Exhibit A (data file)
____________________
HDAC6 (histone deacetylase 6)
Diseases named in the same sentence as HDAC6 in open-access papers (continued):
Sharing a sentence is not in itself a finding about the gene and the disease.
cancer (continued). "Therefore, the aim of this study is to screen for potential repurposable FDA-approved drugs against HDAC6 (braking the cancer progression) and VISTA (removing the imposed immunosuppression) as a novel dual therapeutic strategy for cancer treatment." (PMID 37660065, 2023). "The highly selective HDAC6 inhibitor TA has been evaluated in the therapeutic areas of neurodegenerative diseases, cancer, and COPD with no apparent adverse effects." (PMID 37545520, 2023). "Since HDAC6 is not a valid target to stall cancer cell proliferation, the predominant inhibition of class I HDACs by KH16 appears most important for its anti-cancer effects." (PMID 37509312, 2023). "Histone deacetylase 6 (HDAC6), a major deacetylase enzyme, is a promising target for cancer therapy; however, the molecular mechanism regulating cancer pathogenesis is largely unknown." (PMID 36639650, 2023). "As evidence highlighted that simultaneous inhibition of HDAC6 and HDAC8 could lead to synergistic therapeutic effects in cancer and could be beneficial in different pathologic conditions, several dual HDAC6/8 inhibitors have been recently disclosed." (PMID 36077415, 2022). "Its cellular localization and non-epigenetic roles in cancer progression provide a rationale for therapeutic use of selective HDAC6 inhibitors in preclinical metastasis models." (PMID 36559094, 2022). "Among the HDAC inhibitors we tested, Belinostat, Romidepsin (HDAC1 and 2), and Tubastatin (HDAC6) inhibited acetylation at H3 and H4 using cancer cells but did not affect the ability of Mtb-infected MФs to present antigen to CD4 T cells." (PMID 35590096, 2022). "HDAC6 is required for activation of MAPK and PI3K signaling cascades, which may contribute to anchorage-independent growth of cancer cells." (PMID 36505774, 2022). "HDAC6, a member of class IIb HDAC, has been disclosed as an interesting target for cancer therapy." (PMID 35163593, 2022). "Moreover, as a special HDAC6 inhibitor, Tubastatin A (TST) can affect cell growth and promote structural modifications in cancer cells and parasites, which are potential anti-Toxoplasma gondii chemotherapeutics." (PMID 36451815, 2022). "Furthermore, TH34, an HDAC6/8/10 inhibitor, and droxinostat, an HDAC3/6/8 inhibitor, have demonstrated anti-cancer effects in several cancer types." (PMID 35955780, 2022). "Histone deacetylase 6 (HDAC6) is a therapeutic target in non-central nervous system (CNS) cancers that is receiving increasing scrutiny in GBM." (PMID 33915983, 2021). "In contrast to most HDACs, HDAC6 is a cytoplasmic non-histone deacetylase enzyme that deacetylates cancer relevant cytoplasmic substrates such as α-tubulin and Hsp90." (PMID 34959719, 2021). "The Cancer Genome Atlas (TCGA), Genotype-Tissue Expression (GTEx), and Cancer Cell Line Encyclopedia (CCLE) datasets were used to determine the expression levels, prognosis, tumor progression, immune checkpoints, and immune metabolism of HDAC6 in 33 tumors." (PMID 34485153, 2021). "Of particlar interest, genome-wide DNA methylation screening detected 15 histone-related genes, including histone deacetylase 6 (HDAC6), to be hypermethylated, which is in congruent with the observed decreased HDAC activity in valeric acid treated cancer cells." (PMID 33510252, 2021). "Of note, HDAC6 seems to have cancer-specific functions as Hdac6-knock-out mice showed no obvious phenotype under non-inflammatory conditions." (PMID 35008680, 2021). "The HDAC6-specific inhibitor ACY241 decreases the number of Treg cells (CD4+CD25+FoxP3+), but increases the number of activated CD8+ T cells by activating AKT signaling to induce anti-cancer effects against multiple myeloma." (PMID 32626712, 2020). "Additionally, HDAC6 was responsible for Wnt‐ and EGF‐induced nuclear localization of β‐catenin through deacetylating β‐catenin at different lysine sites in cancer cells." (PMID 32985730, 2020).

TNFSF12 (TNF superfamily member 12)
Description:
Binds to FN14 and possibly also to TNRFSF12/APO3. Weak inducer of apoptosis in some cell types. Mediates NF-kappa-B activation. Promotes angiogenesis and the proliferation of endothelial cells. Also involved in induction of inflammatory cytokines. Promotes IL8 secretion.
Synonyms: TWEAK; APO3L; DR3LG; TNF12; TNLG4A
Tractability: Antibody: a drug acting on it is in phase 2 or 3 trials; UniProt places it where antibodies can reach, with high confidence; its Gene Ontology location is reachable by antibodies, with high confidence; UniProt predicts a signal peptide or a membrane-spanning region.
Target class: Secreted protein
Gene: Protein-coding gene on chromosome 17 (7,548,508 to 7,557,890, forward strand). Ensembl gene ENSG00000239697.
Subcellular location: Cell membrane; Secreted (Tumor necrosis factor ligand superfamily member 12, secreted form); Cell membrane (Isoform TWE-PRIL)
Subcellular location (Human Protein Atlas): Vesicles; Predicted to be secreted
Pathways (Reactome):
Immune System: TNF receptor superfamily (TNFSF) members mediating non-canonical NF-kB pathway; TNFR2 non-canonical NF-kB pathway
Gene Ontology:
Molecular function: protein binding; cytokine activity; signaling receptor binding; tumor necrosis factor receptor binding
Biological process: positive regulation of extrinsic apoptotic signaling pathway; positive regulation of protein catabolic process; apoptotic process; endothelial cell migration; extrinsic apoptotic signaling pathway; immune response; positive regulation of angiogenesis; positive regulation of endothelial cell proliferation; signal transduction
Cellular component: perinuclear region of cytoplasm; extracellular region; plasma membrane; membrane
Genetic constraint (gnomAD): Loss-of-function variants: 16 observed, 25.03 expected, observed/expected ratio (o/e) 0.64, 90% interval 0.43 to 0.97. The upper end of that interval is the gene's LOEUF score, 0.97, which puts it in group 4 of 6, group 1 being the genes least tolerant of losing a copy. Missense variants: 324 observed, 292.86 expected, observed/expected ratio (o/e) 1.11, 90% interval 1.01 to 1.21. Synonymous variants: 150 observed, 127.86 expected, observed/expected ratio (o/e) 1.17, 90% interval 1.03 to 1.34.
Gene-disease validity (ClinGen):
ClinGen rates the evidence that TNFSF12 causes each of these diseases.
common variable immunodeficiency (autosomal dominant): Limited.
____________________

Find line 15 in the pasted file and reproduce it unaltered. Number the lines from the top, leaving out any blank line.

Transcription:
Immune System: TNF receptor superfamily (TNFSF) members mediating non-canonical NF-kB pathway; TNFR2 non-canonical NF-kB pathway